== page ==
Maclean left the Foreign Office at exactly 4.45 and walked up Whitehall to Charing Cross Station joining the hurrying commuter crowd. The two Mi5 ‘dicks’ were of course still following him but it was only as far as the station where they made sure he got on his usual 5.19 train to Sevenoaks

The two friends arrived within half an hour of each other at Maclean’s house. Burgess was introduced to Melinda, Maclean’s wife, as Mr Roger Stiles – a business colleague. They all sat down for the birthday dinner at seven for which Melinda had cooked a special ham for the occasion. After the meal Maclean put a few things into a briefcase including a silk dressing gown and casually told his wife that he and ‘Stiles’ would have to go on a business trip but would not be away for more than a day.

Melinda Maclean leaving hospital in June after the birth of her baby. She once wrote to her sister saying: “Donald is still pretty confused and vague about himself, and his desires, but I think when he gets settled he will find a new security and peace. I hope so…He is still going to R. (the psychiatrist), however, and is definitely better. She is still baffled about the homosexual side which comes out when he’s drunk, and I think slight hostility in general, to women.”

With Burgess at the wheel of the cream-coloured Austin A70 hire-car they set off for Southampton at around 9 pm. Their destination was Southampton 100 miles away. The cross-channel ferry ‘Falaise’, for which Burgess had his previously bought tickets, was due to leave for St Malo at midnight. They made it with just minutes to spare and after abandoning the Austin on the quayside they ran up the gangway almost as it was being raised. A dock worker called at them: “What about your car?” Burgess shouted: “I’m back on Monday.”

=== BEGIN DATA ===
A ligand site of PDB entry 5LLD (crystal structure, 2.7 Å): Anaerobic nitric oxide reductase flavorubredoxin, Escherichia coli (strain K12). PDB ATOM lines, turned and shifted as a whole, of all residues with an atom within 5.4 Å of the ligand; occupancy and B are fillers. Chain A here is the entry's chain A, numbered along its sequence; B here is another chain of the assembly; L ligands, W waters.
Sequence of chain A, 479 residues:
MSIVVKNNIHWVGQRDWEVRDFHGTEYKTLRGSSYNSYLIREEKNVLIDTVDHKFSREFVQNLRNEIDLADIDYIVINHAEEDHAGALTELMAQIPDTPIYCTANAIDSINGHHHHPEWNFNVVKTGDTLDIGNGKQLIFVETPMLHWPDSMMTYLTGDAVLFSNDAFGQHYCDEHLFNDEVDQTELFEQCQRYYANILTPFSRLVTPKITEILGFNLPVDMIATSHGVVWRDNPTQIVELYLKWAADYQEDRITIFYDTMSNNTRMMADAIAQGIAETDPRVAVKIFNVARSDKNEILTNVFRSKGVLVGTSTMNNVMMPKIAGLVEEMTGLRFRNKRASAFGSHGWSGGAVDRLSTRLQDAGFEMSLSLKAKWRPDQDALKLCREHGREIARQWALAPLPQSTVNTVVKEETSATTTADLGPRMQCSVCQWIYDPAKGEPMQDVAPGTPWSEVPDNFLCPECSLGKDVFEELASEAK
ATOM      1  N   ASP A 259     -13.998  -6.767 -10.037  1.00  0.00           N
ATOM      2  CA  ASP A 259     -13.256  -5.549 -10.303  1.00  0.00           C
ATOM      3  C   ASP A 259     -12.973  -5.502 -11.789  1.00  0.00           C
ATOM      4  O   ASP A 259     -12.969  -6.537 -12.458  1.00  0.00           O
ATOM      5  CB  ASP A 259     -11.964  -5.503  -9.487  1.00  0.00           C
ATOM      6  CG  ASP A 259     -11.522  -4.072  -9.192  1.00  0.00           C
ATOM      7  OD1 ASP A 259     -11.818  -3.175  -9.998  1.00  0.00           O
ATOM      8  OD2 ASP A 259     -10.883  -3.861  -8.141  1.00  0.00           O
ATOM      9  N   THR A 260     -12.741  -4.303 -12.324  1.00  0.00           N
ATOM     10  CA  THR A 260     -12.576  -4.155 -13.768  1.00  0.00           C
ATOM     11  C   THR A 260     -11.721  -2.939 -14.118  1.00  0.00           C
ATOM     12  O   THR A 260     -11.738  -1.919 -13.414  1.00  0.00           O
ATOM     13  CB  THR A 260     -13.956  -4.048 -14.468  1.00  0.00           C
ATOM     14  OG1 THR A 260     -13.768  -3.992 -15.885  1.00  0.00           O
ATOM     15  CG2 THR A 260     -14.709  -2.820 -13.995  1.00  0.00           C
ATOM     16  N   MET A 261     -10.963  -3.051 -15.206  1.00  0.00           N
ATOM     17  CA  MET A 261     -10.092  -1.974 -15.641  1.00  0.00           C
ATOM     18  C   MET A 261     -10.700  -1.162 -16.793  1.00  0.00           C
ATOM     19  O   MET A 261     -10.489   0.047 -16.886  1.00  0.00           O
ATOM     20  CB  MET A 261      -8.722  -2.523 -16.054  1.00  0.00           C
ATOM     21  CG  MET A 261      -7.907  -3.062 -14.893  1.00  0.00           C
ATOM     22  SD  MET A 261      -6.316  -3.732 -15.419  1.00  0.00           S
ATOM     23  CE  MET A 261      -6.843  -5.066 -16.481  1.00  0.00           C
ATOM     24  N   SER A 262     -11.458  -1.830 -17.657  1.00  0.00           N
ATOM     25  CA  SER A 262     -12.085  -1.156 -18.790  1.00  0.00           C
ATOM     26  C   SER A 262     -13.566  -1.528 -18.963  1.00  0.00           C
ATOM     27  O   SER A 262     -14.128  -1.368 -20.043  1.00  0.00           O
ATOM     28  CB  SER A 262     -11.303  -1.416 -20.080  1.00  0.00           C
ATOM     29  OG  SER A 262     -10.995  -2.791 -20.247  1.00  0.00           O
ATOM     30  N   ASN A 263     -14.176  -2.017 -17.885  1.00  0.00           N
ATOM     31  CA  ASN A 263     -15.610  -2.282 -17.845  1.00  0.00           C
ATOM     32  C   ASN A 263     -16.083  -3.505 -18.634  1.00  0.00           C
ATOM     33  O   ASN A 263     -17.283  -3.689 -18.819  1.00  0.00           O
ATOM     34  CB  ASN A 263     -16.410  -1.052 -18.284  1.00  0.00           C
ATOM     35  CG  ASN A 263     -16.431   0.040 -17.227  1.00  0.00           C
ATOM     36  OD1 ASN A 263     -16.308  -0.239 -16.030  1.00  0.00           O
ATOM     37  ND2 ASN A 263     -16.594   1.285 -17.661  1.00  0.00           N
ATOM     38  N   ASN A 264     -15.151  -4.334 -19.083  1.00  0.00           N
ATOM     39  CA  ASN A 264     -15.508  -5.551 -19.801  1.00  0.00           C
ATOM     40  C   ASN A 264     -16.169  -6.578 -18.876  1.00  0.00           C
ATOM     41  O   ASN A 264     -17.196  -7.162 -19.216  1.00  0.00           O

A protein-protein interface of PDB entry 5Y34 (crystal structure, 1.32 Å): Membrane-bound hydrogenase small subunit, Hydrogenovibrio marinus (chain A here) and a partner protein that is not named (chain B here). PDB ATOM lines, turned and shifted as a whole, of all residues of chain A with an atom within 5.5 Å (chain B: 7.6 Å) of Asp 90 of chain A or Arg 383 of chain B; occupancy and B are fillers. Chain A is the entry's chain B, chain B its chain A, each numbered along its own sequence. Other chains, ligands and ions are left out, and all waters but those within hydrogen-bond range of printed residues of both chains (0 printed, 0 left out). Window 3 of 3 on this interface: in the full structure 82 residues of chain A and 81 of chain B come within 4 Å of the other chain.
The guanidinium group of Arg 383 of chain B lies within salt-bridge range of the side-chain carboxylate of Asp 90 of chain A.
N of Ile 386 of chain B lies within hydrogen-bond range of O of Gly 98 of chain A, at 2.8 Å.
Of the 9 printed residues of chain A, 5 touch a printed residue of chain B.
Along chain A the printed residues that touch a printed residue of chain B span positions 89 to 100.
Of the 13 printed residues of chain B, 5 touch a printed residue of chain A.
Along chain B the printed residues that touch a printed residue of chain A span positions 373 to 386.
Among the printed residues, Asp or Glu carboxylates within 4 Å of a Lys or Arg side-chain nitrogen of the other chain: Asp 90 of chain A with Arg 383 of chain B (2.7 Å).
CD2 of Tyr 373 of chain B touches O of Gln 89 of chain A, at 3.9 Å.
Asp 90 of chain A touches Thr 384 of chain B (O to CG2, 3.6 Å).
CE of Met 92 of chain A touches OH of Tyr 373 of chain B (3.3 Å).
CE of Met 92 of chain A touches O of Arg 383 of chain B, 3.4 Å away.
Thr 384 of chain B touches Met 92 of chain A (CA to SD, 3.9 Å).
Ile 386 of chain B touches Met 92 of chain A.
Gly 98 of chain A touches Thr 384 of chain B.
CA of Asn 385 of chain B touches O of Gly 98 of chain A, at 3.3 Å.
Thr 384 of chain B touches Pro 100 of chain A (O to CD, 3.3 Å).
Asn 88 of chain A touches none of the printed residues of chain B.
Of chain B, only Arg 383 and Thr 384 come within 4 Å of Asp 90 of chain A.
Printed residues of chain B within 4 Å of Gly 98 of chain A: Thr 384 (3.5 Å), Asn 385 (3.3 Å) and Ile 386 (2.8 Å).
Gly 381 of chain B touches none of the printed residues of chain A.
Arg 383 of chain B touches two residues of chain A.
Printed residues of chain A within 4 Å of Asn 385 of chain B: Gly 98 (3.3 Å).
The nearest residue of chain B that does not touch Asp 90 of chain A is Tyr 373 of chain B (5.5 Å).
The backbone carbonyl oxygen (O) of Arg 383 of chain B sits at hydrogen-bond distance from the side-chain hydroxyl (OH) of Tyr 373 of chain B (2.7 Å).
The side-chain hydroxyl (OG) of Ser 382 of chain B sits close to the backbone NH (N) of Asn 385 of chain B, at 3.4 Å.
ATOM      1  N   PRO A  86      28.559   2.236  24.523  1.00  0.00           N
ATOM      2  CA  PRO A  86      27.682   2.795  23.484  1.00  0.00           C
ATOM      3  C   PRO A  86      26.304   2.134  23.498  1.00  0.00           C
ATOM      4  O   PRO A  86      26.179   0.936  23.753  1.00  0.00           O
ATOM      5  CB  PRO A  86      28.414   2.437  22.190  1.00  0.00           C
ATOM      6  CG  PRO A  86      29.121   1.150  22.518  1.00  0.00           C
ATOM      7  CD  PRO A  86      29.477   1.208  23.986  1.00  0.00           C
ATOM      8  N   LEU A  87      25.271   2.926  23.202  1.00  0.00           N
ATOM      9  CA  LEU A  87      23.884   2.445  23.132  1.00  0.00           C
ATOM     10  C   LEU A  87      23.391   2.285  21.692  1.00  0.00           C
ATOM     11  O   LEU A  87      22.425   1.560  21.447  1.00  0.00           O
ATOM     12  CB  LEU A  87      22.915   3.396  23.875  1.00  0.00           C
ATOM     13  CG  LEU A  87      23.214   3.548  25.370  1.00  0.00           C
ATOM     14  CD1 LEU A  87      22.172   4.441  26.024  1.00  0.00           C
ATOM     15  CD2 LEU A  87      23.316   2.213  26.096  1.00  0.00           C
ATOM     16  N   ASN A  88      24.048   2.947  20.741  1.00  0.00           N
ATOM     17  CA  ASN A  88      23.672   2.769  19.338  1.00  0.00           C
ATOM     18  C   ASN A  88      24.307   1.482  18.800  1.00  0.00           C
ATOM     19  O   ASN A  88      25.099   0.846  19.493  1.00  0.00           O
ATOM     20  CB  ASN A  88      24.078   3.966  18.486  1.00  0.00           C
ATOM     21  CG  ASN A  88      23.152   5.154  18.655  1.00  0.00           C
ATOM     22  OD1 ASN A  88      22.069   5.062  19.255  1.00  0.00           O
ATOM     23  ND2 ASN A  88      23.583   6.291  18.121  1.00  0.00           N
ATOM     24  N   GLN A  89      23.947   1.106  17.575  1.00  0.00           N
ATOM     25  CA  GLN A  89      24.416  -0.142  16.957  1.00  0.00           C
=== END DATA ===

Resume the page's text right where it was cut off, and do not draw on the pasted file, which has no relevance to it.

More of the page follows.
The ship that Burgess and Maclean took to St Malo

He wasn’t of course and Burgess and Maclean never set foot in Britain again. It wasn’t until five years later that Krushchev admitted that the two traitors were now living in the Soviet Union. Burgess, who perhaps unsurprisingly didn’t really enjoy the Soviet lifestyle, continued to order his suits from Savile Row. In 1963 he died of chronic liver failure due to alcoholism.

Maclean found it far easier than his spying partner to assimilate into the Soviet system and became a respected citizen. He died of a heart attack in 1983.

Burgess sunbathing in Russia and making the best of a place he hated.

Ian Fleming’s first James Bond novel was written in 1952, the year after Burgess and Maclean’s defection. In it, James Bond has a rare crisis of confidence:

This country-right-or-wrong business is getting a little out-of-date,” he says, “Today we are fighting Communism. Okay. If I’d been alive fifty years ago, the brand of Conservatism we have today would have been damn near called Communism and we should have been told to go and fight that. History is moving pretty quickly these days and heroes and villains keep on changing parts.

The ‘Third Man’ Kim Philby at a press conference in 1955 after he had been accused in Parliament of being an associate of Burgess and Maclean. He shows the confidence and extraordinary charm that enabled him to keep undercover for so long. He defected to Russia from Beirut in 1963 and died in 1988 of heart failure. While in the Soviet Union he had an affair with Melinda Maclean.

The ‘Fourth Man’ Anthony Blunt being interviewed by Richard Dimbleby as the Surveyor of the Queen’s Pictures. Blunt was one of the first people to search Burgess’s flat after he had absconded enabling him to remove any incriminatory material.

Obviously not documents considered ‘incriminatory’ by Anthony Blunt but these drawings of Lenin and Stalin by Burgess were left behind in the flat at New Bond Street after he had fled to Russia